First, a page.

- Oumuamua, a quarter-mile long asteroid tumbling through space, is Hawaiian for "scout", or "the first of many".
- It was given this name because it came from another solar system.
- Some claimed 'Oumuamua was an alien technology, but there's no actual evidence for that.
FOIA release sheds light on the DOD's own struggle to understand UFOs.
- A just-unclassified Department of Defense reading list on UFOs is stunning.
- The DOD is wondering if the truth lies in some of the most far-out theories.
- Science fiction has nothing on science fact.
Between Carl Sagan's laughter, the brainwaves of somebody in love, and a live theremin concert, humanity has sent a lot of data out into the stars.
- Ever since we've had the capability, humanity has been desperately trying to make contact with other life in the universe.
- While we've been beaming out information passively through our television and radio broadcasts, we've also sent more intentional messages.
- Looking at these messages tells us how humanity wants to think of itself and what kind of relationship we hope to have with alien life.
The countdown continues! The 4th most popular video from 2018 involves humanity hiding behind a tree.
- If advanced alien civilizations do exist, theoretical physicist Michio Kaku asks: Why would they want anything to do with us? It would be like an academic talking to a squirrel, he suggests, and he has a great point.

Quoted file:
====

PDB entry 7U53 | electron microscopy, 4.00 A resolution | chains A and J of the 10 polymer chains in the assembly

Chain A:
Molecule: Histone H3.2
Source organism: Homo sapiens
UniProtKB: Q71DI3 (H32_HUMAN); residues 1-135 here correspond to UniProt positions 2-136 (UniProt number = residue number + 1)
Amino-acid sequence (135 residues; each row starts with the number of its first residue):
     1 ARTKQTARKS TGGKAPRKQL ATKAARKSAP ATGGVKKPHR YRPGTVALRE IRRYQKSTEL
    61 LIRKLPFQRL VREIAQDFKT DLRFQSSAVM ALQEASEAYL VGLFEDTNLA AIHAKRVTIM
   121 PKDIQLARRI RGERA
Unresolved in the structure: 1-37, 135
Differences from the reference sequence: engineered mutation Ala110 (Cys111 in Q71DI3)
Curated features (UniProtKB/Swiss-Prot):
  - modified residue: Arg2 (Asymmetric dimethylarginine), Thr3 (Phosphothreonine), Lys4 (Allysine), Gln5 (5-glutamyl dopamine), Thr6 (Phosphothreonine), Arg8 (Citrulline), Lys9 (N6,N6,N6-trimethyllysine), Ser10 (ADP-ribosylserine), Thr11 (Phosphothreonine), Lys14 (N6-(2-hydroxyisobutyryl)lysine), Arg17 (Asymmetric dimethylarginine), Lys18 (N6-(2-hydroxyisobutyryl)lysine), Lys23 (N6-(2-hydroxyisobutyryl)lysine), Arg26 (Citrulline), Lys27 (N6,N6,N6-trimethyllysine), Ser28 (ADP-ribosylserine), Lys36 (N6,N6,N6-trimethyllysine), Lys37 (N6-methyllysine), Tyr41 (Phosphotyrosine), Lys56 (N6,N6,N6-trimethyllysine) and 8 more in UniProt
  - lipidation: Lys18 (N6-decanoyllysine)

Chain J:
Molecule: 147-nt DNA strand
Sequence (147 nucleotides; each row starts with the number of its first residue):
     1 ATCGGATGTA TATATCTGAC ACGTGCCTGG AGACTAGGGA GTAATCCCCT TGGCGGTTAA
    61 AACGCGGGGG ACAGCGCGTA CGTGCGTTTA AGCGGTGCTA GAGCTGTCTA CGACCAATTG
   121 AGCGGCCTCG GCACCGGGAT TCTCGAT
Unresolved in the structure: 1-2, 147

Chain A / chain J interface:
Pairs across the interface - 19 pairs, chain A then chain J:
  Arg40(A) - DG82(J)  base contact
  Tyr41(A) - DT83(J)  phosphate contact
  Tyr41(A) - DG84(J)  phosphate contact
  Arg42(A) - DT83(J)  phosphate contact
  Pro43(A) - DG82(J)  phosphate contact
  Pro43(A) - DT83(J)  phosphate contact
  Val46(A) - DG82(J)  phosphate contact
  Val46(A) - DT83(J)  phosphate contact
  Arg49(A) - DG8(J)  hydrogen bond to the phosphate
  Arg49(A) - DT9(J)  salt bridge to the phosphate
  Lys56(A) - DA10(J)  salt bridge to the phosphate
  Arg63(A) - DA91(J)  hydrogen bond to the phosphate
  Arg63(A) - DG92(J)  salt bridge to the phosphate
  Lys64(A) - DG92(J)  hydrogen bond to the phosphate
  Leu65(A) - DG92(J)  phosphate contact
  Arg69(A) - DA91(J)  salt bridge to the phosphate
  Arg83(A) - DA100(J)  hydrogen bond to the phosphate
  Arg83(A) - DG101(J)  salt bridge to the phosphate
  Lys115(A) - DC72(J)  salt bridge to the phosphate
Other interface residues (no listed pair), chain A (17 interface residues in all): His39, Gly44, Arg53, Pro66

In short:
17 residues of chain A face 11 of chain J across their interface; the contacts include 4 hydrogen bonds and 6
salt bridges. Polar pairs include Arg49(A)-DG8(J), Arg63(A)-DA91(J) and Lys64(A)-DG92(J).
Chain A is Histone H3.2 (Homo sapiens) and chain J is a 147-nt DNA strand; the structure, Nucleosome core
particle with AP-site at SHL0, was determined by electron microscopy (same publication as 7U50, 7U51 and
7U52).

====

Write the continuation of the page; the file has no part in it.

- Hollywood and science fiction novels have conditioned us for years to believe that aliens either want to hang out on our intellectual level and learn from us... or destroy us. If alien life really does have the technology and know-how to make it all the way here, perhaps we should just play it cool and not assume that we are the top species in the universe.
- Kaku speculates that our hypothetical demise would come at the hands of an intelligence civilization that sees us as no more than deer in the woods and wipes us out by accident — just as we have done to (what we deem) less remarkable species since time immemorial. Our best bet for survival? Lie low.
Time to build a Corellian shipyard?
- Two Harvard researchers recently speculated that an object that entered into our solar system was an interstellar probe.
- The odds that this is what happened are quite literally astronomical.
- If humans are to build spaceships to chase after the probe, we'll need to come to a greater understanding of how to manipulate dark energy that exists in the universe.
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